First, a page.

Although he is described as a great shot, Evans is hardly a man of violence, which is why his decision to escort Wade to the 3:10 train out of Contention City, Arizona, bound for the federal prison at Yuma is so out of character. Wade is a notorious outlaw and killer, and at the beginning of the film we see just how ruthless he can be as he guns down both a stagecoach driver and one of his own men while robbing the stagecoach of its gold. Evans witnesses the event with his two sons and is figuratively emasculated by Evans and his gang when they take their horses to keep them from going for help. In a more simplistic film, Evans’s driving motivation would be vengeance for this humiliation, but 3:10 to Yuma is a more thoughtful and nuanced story, grounding Evans’s actions in a more complex matrix of masculine desire, particularly his need to see himself as a good provider to his family despite a seemingly never-ending drought that is killing off all his cattle and his livelihood along with it. His relationship with his wife Alice (Leora Dana) bears the strain of not just economic hardship, but the very notion of survival, which gives their scenes together a sense of lived-in reality. Alice is not the typical western’s embodiment of civilized virtue garbed in feminine beauty, but rather a woman of resilience and trust who is nevertheless not entirely immune to Wade’s substantial charms.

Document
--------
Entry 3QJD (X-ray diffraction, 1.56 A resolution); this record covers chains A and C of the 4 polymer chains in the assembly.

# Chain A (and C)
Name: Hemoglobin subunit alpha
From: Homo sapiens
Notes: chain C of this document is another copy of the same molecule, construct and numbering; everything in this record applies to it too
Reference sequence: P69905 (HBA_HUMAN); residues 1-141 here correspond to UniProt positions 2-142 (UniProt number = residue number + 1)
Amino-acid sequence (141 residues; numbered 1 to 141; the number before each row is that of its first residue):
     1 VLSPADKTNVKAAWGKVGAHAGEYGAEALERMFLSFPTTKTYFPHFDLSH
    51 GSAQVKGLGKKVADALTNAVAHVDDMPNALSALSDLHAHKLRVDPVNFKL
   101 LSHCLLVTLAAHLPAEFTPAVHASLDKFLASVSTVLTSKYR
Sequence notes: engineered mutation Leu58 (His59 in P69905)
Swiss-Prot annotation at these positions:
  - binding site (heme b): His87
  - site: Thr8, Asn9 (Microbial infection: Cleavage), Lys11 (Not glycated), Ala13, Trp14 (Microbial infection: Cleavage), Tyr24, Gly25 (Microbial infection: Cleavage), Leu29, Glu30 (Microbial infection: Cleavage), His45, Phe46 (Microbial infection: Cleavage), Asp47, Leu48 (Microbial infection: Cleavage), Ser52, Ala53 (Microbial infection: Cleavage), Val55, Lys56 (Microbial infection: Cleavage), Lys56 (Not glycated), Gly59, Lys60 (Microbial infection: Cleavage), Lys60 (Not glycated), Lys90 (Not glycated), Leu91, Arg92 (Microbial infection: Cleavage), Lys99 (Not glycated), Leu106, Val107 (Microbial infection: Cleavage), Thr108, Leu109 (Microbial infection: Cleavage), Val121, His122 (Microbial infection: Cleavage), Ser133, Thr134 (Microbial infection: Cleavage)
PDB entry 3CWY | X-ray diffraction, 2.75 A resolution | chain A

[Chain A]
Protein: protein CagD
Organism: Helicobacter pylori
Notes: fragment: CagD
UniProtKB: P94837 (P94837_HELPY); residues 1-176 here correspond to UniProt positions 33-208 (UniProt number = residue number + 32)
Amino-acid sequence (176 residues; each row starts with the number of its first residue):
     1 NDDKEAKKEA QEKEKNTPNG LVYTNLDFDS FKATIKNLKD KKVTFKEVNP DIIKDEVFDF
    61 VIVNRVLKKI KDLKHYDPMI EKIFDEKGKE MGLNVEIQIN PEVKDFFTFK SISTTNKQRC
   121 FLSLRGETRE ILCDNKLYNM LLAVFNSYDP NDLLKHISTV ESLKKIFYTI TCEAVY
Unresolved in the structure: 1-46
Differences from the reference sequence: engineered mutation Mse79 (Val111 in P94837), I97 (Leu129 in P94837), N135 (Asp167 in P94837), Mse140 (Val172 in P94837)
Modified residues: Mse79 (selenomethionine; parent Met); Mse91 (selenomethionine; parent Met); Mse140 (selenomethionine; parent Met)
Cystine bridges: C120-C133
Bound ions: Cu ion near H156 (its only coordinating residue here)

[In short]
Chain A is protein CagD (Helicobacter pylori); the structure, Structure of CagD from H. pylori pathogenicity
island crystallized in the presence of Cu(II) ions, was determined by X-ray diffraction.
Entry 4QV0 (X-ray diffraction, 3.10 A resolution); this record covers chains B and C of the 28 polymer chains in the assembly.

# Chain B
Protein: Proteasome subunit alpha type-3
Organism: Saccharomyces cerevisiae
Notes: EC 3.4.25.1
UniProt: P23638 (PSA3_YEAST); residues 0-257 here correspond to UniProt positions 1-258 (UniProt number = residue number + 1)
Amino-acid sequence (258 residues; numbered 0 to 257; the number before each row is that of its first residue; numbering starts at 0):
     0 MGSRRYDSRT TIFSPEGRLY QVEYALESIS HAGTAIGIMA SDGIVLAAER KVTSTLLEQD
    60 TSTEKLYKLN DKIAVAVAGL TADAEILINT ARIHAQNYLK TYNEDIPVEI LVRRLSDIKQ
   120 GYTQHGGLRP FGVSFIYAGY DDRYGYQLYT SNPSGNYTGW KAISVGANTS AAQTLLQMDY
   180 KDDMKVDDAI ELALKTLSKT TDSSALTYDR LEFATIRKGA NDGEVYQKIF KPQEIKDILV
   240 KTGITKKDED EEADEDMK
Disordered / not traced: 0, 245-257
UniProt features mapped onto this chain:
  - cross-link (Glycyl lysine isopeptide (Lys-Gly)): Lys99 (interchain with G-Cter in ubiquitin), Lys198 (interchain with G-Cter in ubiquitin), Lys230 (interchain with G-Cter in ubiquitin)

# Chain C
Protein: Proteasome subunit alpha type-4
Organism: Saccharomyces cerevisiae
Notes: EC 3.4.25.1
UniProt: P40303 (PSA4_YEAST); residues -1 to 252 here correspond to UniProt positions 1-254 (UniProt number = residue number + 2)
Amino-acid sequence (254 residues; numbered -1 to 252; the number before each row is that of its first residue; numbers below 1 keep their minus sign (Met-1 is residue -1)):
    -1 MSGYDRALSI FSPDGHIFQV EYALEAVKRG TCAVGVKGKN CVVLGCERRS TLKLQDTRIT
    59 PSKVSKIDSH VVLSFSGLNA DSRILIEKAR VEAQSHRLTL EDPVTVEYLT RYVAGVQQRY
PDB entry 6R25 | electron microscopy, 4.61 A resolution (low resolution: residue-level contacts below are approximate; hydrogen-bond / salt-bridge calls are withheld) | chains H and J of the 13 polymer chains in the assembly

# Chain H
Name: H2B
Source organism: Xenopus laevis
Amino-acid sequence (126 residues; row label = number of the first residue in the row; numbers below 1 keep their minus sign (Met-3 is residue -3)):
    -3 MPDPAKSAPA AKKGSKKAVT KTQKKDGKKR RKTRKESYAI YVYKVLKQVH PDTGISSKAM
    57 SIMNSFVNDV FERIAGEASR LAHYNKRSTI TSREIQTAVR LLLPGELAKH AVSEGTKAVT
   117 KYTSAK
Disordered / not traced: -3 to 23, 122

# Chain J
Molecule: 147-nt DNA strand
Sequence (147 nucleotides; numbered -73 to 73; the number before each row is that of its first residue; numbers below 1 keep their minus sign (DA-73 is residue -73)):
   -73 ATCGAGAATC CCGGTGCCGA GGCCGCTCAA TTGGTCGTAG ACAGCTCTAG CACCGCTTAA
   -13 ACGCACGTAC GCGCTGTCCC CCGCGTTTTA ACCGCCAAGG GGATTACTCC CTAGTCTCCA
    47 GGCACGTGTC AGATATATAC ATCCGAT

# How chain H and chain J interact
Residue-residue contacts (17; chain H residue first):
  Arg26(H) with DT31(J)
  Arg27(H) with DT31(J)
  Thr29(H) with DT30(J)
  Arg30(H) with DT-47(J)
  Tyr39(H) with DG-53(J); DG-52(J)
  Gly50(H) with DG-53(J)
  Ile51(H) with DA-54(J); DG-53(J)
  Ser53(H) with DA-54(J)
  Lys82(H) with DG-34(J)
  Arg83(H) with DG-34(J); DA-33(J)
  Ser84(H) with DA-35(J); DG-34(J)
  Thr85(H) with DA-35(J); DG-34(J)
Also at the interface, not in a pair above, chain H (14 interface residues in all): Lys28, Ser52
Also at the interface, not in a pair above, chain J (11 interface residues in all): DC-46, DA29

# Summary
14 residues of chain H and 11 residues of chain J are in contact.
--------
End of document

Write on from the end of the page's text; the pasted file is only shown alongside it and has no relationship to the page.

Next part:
The film builds to a tense climax in which Evans, with only the help of Mr. Butterfield (Robert Emhardt), the portly owner of the robbed stagecoach, and Alex Potter (Henry Jones), the town drunk, holds Wade in a hotel room while the clock ticks away and Wade’s gang amasses outside, making the path to the train station a virtual impossibility. Rather than deploying overt violence toward his captor, Wade chips away at Evans’s resilience, offering him increasingly large bribes before eventually appealing to his survival instinct: to continue on with his mission is literal suicide. The manner in which Ford plays Wade creates a cunning back-and-forth between the manipulative and the empathetic. At times he seems like he’s playing Evans’s insecurities with vicious glee, and at other times he seems like he genuinely likes the guy and doesn’t want to see him hurt. The fine line between his viciousness and his humanity remains a tantalizing gray zone that begs us to draw our own conclusions about his character. Perhaps he’s rotten to the core, or perhaps he still has glints of decency that are rekindled by spending time with someone as decent as Evans, whose determination to do what he said he would do represents the western genre’s ultimate virtue. It is testament to Van Heflin’s performance that Evans doesn’t come off with one-note righteousness. His sweaty visage and nervous eyes remind us that he is a man under immense pressure who could snap and run at any time (or take one of Wade’s tempting bribes), yet stays the course for reasons that are simultaneously obvious and unfathomable.